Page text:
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Pandit Set to Report His First Annual Profit as Citigroup CEO

Vikram Pandit is poised to report Citigroup Inc.’s first annual profit since he took over as chief executive officer three years ago, relying on trading and consumer banking to counter a drop in underwriting and mergers.

Citigroup, which took a $45 billion taxpayer bailout in 2008, may report net income of about $2.19 billion for the fourth quarter, based on a Bloomberg survey of 11 analysts’ estimates. That would bring full-year earnings for the New York- based company to $11.5 billion, the most since 2006. Pandit’s bank lost $29.3 billion during his first two years in charge.

“It’s a sign that the pain that Vikram inherited and endured over recent years has finally turned a corner,” said Charles Peabody, an analyst with New York-based Portales Partners LLC who recommends investors buy Citigroup shares.

Pandit, who turns 54 today, is capping a year in which Citigroup’s stock surged 43 percent. That gain followed a 90 percent tumble from Dec. 11, 2007, when Pandit took over, through the end of 2009. Earnings rebounded as Citigroup, which reports results on Jan. 18, more than doubled fixed-income and equity-trading revenue in the fourth quarter to about $4.5 billion, according to a December estimate by David Trone, an analyst with New York-based JMP Securities LLC.

JPMorgan Chase & Co. may report a $4.24 billion profit for the fourth quarter today, while Bank of America Corp., which reports next week, could post $2.61 billion, according to the average of analysts’ estimates. Charlotte, North Carolina-based Bank of America and New York-based JPMorgan are the two biggest U.S. banks by assets, ahead of No. 3 Citigroup.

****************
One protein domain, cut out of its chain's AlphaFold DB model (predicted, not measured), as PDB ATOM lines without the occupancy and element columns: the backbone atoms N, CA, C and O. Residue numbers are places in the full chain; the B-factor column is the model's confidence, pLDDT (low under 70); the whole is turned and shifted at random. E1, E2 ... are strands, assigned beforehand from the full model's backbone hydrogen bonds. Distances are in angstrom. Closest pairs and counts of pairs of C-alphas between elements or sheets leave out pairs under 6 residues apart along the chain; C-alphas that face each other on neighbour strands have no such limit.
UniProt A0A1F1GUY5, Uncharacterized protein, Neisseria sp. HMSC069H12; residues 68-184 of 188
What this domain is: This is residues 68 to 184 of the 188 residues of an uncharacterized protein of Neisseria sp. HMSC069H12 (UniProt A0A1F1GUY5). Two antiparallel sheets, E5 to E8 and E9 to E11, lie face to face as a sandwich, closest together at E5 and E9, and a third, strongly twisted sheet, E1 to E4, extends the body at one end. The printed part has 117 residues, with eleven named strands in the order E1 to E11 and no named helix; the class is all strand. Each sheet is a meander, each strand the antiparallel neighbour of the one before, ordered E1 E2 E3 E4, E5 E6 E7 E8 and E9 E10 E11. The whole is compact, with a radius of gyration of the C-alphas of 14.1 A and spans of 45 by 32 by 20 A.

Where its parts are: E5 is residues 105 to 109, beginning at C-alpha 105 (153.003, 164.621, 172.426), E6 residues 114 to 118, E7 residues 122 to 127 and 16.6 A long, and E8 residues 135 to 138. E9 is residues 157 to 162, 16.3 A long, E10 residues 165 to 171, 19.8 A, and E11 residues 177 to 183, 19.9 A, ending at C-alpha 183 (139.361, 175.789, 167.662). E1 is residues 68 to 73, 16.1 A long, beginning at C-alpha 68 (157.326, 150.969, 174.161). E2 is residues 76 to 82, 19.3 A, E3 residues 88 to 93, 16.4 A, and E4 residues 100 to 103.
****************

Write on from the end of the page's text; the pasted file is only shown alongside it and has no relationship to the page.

Second Highest

Most of the biggest banks benefited from gains in investment-banking and trading revenue during 2010, which probably climbed to the second-highest ever for the year, according to data compiled by Bloomberg.

Citigroup’s consumer-banking division also contributed to the fourth-quarter gains, with profit probably almost doubling to $1.1 billion on increased revenue from Latin America and North America, according to Oppenheimer & Co. analyst Chris Kotowski. The bank plans to almost triple its workforce in China to 12,000 people in the next three years, Asia Pacific co-chief executive Stephen Bird said in an Aug. 31 interview.

“While not fully sold on the benefits of globality, we do think it is totally reasonable and demonstrably true that Citi has good presence and share in some of the world’s best growth markets,” Kotowski wrote in a November note. “At a minimum, Citicorp should grow better than average just by virtue of its footprint.”

Returning Capital

Pandit told analysts Oct. 18 that Citigroup should be “in a position to return capital” to shareholders in 2012, meaning the bank may reinstate the dividend it eliminated in February 2009 or buy back shares from investors. Separately, Pandit may also announce a reverse stock split, Barclays Plc analyst Jason Goldberg said in a Jan. 11 note.